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10th Hermann Staudinger Lecture: "When Coal is Gone"

Nobel Laureate Robert B. Laughlin (Stanford University), May 12, 2011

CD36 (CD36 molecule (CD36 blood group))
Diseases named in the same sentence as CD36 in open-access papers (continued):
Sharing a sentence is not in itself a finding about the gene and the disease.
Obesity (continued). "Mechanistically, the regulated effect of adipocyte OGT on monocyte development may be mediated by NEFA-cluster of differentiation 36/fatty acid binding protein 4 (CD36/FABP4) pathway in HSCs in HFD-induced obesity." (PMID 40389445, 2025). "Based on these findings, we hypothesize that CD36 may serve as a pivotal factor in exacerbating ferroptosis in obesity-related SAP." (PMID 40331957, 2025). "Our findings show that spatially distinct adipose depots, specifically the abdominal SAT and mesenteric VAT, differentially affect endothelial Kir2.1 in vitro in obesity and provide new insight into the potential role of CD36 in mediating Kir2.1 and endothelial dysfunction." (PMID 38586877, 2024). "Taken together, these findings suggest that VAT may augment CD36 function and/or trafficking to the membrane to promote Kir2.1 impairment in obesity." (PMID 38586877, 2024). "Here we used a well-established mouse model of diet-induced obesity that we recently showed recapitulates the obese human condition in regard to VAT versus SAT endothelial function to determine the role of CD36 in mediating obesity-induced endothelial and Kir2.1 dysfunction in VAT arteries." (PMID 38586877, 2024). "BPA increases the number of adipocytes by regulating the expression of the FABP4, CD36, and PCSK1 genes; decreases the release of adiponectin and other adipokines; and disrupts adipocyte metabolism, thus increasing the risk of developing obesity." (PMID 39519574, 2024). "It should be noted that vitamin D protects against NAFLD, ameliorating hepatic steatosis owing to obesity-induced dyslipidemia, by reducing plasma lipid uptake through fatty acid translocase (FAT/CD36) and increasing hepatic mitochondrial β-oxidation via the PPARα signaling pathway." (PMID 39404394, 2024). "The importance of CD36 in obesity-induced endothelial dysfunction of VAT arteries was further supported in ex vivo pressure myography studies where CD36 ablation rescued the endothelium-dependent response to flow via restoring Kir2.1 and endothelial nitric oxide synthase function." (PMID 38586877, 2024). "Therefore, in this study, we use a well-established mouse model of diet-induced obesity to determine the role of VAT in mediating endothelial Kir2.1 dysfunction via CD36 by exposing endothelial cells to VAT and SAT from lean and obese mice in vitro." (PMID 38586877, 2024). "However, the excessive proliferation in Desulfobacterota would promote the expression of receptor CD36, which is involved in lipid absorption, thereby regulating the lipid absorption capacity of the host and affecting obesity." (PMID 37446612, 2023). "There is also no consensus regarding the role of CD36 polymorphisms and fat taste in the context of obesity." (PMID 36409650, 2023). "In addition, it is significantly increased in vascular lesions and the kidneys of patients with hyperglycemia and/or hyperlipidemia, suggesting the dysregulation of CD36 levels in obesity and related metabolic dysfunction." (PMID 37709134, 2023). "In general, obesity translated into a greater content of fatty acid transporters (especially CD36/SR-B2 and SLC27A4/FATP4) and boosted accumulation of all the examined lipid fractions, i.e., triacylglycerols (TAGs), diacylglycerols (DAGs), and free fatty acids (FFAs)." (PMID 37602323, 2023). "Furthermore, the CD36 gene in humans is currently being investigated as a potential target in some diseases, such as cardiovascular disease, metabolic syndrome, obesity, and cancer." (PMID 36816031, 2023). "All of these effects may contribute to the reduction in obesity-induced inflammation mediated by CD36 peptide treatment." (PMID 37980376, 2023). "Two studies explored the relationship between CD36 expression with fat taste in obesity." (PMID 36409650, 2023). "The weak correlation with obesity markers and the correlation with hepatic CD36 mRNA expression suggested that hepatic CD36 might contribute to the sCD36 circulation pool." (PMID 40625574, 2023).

Regardless of what happens with global warming, the era of fossil fuel burning will come to an end in about six generations. In this talk I shall try to shed some light on this great historical event, and on the present-day energy problem generally, by looking at the transition "retrospectively" from the point of view of a person living in that future time. Of course, this presupposes that the human race survives the transition away from fossil fuel, but that’s a reasonable assumption in light of how extraordinarily adaptable (and prolific) we are. A person living in that time acts like you, looks like you and thinks thoughts not so different from yours. What are those thoughts? What kind of life does this person lead? What is the world like? Are there cars? Are there jet airplanes? Do the lights come on when people flip the switch? What do people study in school about the fossil fuel time, now a distant memory? The answers to these questions turn out to be surprisingly easy to answer given our knowledge of basic physical constraints and human nature. How the transition itself plays out depends on what we do now, but the final outcome does not.